Vulcan Coals, Inc.; Ernest Fetner; Janice Fetner,plaintiffs-appellants, v. Laurence B. Howard, Jr., Defendant-appellee, 946 F.2d 1226 (6th Cir. 1991)

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U.S. Court of Appeals for the Sixth Circuit - 946 F.2d 1226 (6th Cir. 1991)

Argued July 16, 1991. Decided Oct. 18, 1991

Jeff S. Taylor, Owensboro, Ky. (argued and briefed), for plaintiffs-appellants.

E. Phillips Malone, Moore, Moore, Malone & Burlew, Owensboro, Ky. (argued and briefed), for defendant-appellee.

Before: KEITH, Circuit Judge, WELLFORD, Senior Circuit Judge, and GADOLA* , District Judge.

WELLFORD, Senior Circuit Judge.

Plaintiffs, Vulcan Coals, Inc. (Vulcan), Ernest Fetner, and Janice Fetner, filed an adversary complaint in bankruptcy court, seeking a judgment of non-dischargeability for a loan guaranty made by defendant, Laurence B. Howard, Jr., in the total amount of $250,000. The bankruptcy court granted defendant's motion for summary judgment with respect to the first $150,000 of the total loan in dispute, finding that plaintiffs had failed to produce any proof of fraudulent activity on the part of Howard concerning the initial loan of $150,000. The court also held that plaintiffs had failed to allege a cause of action under 11 U.S.C. section 523(a) (6) in their complaint. The bankruptcy court did not allow plaintiffs to amend their complaint in this regard. The district court affirmed the bankruptcy court in all respects.

Plaintiffs have appealed and maintain: (1) the adversary complaint pleaded a cause of action under 11 U.S.C. section 523(a) (6); and (2) the district court erred in affirming the bankruptcy court's denial of their motion to amend the complaint. Because we conclude that plaintiffs' complaint sufficiently alleged a theory of recovery under section 523(a) (6), we will REVERSE and REMAND the case.

We set out the virtually undisputed facts. Howard became chairman of the board of Norton Coal Corporation (Norton Coal) and has been actively involved in its operations since 1976. At the time of the filing of his 1987 bankruptcy petition, Howard was president, chairman of the board and sole shareholder of Norton Coal. In the fall of 1984, plaintiff Vulcan loaned Norton Land Corporation (Norton Land), a subsidiary of Norton Coal, $150,000 secured by a note personally guaranteed by Howard and accompanied by a mortgage on five tracts of land owned by Norton Land. At the special insistence of Howard and Norton Coal, the mortgage was not recorded by Vulcan until January 10, 1986.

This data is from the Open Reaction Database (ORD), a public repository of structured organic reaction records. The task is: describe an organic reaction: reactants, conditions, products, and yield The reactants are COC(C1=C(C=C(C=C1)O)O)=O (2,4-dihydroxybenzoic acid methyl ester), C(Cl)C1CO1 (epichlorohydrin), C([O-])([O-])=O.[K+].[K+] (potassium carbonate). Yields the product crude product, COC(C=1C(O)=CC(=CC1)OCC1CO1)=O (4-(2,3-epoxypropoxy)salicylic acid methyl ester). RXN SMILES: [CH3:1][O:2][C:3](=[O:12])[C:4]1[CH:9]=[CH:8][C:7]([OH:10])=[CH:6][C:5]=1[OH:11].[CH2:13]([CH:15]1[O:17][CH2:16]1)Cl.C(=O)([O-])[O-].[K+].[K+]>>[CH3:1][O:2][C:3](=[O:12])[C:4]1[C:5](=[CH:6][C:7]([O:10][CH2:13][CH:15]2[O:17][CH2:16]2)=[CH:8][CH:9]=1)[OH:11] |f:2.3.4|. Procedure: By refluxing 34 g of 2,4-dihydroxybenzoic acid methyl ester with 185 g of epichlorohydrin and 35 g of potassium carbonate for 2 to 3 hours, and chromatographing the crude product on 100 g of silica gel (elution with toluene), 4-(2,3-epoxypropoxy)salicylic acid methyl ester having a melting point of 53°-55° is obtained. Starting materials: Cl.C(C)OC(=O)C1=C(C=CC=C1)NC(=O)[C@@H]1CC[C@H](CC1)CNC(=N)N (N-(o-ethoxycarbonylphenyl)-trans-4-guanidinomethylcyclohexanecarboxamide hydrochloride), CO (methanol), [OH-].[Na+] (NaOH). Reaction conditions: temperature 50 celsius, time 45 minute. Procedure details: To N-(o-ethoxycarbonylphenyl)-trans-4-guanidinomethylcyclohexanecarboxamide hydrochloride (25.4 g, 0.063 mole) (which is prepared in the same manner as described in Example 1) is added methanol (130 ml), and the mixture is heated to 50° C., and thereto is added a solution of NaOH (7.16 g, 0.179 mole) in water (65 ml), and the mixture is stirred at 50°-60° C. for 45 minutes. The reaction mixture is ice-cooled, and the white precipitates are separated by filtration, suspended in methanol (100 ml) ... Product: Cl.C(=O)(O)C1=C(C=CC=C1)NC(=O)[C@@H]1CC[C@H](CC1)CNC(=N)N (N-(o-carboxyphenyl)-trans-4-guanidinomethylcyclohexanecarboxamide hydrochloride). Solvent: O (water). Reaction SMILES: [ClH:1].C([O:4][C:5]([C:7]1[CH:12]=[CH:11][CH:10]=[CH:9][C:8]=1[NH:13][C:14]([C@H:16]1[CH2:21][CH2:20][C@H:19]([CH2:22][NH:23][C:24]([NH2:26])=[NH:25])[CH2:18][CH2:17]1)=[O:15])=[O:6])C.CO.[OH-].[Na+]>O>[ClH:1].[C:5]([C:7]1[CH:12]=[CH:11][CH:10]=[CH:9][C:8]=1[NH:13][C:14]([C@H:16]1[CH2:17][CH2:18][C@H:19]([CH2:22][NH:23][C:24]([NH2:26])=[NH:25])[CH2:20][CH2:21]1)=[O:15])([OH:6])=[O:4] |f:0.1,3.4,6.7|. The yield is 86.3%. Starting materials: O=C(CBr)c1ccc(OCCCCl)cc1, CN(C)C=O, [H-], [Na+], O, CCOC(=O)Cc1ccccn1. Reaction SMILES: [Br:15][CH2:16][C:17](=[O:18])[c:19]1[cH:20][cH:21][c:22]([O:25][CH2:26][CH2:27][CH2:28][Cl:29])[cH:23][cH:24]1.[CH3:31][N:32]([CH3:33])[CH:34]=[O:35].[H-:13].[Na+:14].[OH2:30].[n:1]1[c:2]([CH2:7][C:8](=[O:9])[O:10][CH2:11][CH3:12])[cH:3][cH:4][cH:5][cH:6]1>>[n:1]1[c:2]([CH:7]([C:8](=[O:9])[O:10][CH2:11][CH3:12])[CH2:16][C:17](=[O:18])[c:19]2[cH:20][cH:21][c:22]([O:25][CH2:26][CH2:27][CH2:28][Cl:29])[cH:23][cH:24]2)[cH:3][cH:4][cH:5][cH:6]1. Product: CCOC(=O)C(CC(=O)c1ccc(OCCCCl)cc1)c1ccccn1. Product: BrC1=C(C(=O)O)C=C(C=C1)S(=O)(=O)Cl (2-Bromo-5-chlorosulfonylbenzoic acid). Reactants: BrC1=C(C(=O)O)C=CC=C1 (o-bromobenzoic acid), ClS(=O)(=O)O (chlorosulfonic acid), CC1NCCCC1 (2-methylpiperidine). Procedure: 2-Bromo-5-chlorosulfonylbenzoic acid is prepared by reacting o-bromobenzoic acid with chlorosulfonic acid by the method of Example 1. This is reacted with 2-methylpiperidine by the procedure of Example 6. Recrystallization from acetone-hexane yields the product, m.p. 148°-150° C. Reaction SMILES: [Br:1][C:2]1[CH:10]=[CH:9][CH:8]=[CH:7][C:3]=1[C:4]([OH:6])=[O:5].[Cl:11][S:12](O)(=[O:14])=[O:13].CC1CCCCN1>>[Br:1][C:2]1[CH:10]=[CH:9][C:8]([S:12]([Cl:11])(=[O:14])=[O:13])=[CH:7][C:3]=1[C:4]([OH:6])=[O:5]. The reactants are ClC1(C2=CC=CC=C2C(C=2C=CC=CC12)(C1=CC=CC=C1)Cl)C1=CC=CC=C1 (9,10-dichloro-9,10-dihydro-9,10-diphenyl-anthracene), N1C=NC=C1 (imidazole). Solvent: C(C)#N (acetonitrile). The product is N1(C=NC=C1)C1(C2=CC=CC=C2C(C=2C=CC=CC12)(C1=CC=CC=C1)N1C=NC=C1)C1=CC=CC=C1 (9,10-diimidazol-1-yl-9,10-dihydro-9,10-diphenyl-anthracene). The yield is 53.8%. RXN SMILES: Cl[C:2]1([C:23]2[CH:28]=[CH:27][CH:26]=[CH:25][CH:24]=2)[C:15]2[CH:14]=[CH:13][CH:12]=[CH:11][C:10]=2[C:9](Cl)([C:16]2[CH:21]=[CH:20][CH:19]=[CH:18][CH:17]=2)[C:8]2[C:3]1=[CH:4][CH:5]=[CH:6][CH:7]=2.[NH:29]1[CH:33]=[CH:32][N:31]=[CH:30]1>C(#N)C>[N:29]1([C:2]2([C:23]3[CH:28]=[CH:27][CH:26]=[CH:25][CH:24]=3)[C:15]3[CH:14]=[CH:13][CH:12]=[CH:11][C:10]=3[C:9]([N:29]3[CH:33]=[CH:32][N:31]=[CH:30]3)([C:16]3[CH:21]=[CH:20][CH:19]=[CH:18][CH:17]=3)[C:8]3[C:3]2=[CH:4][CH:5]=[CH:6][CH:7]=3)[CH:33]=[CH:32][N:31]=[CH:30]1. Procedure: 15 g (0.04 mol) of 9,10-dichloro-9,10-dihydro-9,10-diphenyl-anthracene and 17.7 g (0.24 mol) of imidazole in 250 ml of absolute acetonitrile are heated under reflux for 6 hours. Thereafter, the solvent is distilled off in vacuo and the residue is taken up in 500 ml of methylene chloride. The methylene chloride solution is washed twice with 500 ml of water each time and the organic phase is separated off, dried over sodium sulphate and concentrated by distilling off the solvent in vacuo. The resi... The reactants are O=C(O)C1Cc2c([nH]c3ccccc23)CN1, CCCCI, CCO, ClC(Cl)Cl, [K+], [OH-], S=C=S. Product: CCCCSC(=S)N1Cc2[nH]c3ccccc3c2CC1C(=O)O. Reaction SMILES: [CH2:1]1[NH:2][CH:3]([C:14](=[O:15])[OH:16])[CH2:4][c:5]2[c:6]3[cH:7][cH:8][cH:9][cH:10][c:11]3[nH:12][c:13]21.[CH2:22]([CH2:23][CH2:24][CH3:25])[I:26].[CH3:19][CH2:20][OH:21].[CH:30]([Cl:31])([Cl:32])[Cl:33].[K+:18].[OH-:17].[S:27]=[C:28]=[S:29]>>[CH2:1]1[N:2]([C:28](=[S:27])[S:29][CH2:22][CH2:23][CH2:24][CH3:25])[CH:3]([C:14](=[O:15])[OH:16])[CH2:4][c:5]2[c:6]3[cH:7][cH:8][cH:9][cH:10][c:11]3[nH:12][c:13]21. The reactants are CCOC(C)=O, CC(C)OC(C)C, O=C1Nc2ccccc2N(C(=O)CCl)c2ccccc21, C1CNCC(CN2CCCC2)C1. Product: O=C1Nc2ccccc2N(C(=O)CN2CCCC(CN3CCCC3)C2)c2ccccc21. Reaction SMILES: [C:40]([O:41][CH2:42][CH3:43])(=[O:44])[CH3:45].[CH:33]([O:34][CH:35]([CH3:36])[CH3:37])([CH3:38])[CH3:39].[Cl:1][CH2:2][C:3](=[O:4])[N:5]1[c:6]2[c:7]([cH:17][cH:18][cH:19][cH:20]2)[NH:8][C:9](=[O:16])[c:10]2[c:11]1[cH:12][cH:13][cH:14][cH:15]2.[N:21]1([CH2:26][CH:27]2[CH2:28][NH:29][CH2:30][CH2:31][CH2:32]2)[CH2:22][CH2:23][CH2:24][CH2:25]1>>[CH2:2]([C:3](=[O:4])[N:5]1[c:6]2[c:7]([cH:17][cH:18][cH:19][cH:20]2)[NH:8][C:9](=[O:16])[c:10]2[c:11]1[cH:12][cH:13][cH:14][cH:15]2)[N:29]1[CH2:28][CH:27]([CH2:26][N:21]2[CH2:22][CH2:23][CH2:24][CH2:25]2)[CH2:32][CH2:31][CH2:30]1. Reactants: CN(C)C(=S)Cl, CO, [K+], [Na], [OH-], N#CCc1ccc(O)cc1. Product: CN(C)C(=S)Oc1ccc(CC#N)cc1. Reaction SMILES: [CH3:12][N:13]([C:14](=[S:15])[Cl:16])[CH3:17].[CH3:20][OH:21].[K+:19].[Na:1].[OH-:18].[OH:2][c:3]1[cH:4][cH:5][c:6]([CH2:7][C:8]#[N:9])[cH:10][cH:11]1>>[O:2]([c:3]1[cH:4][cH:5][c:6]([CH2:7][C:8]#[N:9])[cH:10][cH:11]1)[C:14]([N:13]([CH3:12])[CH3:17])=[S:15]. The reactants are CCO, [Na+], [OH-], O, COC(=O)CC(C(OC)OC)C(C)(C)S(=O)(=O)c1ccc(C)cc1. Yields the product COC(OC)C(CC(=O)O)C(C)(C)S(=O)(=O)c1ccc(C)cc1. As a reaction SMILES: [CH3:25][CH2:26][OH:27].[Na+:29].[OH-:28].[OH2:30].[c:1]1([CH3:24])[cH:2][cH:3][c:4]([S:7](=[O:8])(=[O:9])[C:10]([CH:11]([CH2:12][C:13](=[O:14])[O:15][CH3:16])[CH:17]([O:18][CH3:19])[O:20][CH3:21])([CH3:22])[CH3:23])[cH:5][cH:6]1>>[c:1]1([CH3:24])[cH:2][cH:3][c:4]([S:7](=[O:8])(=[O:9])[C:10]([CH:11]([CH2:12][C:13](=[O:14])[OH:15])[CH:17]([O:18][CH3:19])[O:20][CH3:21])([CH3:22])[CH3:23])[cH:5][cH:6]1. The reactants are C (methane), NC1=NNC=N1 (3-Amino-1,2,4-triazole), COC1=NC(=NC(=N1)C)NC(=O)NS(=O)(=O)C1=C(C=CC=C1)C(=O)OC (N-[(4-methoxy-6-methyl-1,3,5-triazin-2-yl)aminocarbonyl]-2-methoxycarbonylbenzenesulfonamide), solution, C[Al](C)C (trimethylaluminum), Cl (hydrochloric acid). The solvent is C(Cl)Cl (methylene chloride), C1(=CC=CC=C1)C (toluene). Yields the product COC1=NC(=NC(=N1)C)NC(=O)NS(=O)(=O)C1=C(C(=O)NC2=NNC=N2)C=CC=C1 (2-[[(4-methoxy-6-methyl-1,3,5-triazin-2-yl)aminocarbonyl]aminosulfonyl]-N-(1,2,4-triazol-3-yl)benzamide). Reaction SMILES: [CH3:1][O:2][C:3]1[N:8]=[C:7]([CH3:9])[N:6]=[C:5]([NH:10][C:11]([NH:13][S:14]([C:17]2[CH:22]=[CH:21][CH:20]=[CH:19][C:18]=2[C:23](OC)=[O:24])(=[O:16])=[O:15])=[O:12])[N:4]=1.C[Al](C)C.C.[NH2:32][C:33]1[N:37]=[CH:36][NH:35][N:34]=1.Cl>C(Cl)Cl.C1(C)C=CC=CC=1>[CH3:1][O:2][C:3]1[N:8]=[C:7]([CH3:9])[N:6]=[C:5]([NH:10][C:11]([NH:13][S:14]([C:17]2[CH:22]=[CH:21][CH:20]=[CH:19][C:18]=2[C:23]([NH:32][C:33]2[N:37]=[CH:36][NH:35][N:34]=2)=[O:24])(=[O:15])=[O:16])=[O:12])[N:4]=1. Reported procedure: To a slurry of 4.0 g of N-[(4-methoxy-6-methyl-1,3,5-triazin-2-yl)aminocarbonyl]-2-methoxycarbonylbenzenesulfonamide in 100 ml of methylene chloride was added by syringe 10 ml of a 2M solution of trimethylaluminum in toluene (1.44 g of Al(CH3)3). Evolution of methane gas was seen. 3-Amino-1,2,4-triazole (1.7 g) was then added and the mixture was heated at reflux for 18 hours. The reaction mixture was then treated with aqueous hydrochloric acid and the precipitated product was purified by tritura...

On June 12, 1985, Norton Land conveyed the property encumbered by Vulcan's mortgage to the American Energy Corporation of Georgetown, Grand Cayman, British West Indies (American Energy), for $500,000. The mineral estate was not included in this transaction. The sale was made without Vulcan's consent or knowledge and Vulcan was never repaid its $150,000 from the proceeds of the sale to American Energy.

In the fall of 1985, Vulcan, without knowing that Norton Land had made the aforementioned conveyance, made a further loan of $100,000 to Norton Land and the terms of the original promissory note and mortgage were amended to reflect the additional indebtedness through an instrument styled "Amendment to and Extension of Promissory Note dated 12/10/84."

In 1987, Howard filed a petition in bankruptcy. Consequently, plaintiffs filed the adversary complaint objecting to his discharge of the $250,000 indebtedness due and owing it.

Title 11 U.S.C. § 523(a) (6) provides:

(a) A discharge under section 727, 1141, [ ] 1228(a), 1228(b), or 1328(b) of this title does not discharge an individual debtor from any debt--

. . . . .

(6) for willful and malicious injury by the debtor to another entity or to the property of another entity.

(footnote omitted).

Plaintiffs' complaint includes the following language:

[Y]our Creditors would allege on information and belief that the Debtor [Howard] participated in the sale to third parties of said mortgaged property, and/or pledged the mortgaged property as collateral for other indebtedness, all in violation of the terms of said instrument(s), and all without notice to the Creditors, Vulcan Coals, Inc., Ernest Fetner and Janice Fetner, as mortgagees therein.


[T]he Debtor, on behalf of the Maker, "Norton", requested in the negotiations of the initial Agreement, taking the position that it would disrupt ongoing negotiations with potential creditors and/or potential financ [i]ers as regards the Creditors, Vulcan Coals, Inc., Ernest Fetner and Janice Fetner from recording the mortgage until and unless there were to be a default under the underlying $150,000.00 Promissory Note.